My mother gave me money in 2009. Now (2013) she is in a nursing home and needs to get Medicaid. Does that money need to go back in her account because of Medicaid's five-year lookback?
By Stephen K. Lehnardt
Medicaid is wound tight with very well-intentioned rules to stop people from taking advantage of or “beating the system.” These rules are meant to prevent fraud. Unfortunately, the rules intended to stop outright fraud many times get in the way of those who do play by the rules. Just like in sports, an unforseen penalty imposed from a look back problem can stop you loved one's participation in this essential financial benefit.
The most common problem families run into is the so-called “lookback” period for “gift” transfers. It is easy to run afoul of the 20/20 hindsight of Medicaid and thereby threaten the care your elderly loved one needs. The common challenge of the lookback period was recently addressed in a Q&A and supporting guide produced by ElderLawAnswers. In fact, the common question that sparked the post is the same as the title: “Should I Return Money My Mom Gave Me So She Isn't Penalized by Medicaid?”
The Medicaid lookback period, as some know all-too-well, is the time period that Medicaid looks back through the finances and tax records of an applicant to make sure they do not give away their assets to pass the means-test of the program. Of course, giving away assets is not illegal or a violation of Medicaid law, and there are plenty of legitimate scenarios in which an individual would give away money or assets only to need Medicaid a few years thereafter.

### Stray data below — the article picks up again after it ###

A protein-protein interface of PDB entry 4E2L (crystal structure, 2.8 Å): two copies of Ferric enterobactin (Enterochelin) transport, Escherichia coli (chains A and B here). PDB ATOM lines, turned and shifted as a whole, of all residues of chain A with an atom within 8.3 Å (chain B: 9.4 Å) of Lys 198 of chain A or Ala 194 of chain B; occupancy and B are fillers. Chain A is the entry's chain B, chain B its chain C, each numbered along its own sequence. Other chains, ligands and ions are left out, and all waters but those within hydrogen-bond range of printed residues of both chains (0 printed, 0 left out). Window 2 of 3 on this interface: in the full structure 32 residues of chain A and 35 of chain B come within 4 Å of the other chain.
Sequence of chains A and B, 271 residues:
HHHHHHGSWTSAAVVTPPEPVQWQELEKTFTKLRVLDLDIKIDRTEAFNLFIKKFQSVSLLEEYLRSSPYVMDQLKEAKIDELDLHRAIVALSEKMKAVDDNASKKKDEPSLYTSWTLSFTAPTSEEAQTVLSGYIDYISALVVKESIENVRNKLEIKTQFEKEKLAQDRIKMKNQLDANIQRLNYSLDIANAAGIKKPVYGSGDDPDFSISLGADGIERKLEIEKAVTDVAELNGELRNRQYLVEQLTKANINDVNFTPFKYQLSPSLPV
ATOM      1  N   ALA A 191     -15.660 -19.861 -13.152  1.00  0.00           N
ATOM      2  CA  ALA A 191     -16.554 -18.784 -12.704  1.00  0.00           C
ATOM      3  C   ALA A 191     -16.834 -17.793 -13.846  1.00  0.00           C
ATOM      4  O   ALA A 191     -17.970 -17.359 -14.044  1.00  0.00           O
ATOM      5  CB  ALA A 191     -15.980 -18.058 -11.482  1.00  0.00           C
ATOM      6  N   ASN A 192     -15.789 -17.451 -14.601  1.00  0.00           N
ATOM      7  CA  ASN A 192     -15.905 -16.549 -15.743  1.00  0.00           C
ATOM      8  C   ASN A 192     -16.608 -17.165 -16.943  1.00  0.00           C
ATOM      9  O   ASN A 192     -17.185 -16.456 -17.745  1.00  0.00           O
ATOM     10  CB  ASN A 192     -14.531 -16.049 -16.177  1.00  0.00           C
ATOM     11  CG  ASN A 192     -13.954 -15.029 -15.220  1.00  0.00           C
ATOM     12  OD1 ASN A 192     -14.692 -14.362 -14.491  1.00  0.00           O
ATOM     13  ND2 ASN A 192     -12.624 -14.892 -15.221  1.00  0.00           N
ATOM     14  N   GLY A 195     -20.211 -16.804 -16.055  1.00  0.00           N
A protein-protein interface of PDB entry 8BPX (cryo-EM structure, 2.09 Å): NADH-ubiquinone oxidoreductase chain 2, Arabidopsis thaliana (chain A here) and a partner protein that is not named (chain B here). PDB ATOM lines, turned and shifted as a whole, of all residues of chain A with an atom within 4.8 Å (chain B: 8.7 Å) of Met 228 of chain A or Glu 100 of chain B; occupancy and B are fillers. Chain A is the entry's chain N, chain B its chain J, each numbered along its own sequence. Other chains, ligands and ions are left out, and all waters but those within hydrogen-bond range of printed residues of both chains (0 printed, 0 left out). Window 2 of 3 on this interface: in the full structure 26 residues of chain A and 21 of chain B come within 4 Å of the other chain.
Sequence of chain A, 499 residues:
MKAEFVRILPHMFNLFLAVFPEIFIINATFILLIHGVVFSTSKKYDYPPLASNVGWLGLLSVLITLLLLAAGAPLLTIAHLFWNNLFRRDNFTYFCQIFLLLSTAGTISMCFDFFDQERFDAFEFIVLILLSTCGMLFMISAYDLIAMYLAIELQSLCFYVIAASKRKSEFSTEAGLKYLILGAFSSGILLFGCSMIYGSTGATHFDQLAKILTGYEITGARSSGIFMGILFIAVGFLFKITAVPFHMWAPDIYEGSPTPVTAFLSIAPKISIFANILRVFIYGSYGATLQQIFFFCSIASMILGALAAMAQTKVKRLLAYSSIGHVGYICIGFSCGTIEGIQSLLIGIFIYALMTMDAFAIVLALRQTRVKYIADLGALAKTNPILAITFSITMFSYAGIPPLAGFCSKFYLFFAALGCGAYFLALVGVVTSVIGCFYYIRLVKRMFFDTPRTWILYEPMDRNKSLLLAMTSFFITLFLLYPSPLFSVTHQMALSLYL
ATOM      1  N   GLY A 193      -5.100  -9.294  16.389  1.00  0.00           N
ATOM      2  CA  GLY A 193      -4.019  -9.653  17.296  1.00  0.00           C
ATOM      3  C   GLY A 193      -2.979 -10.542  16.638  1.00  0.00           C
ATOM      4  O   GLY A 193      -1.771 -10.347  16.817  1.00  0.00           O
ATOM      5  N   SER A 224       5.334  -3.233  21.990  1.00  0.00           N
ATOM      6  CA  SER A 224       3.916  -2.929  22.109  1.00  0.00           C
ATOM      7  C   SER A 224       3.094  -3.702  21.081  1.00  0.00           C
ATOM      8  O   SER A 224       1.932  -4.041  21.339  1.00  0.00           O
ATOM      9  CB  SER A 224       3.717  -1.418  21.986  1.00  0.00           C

So, what happens when the lookback tripwire is tripped and your loved one is suddenly Medicaid ineligible due to a gift made during the lookback period?
The solution varies from situation to situation (and state to state), but there are ways of undoing gifts to becoming Medicaid eligible again. However, there are some potentially strange tax consequences. Then again, the heir who received the gift can always pay for the care until the loved one is eligible for benefits again. Right?
In either event, the best solution would be to not create the problem in the first place. Your first step can be to review information on the lookback and other eligibility problems to Medicaid, by consulting the “Medicaid's Asset Transfer Rules.” However, this is not something to “go it alone.” Whether you are looking forward, are caught by a lookback problem, or are in crisis mode, Medicaid is a situation that always requires the expertise of competent counsel before making any financial or legal moves (the gift) that can have serious financial or legal consequences later.
For more information in Liberty, MO and the Kansas City Area about Medicaid planning and crisis management, and effective estate planning, and to access free information and tools to organize your estate, visit our estate planning website.
Reference: ElderLawAnswers (mod. January 3, 2014) “Should I Return Money My Mom Gave Me So She Isn't Penalized by Medicaid?”
ElderLawAnswers (mod. September 13, 2013) “Medicaid's Asset Transfer Rules”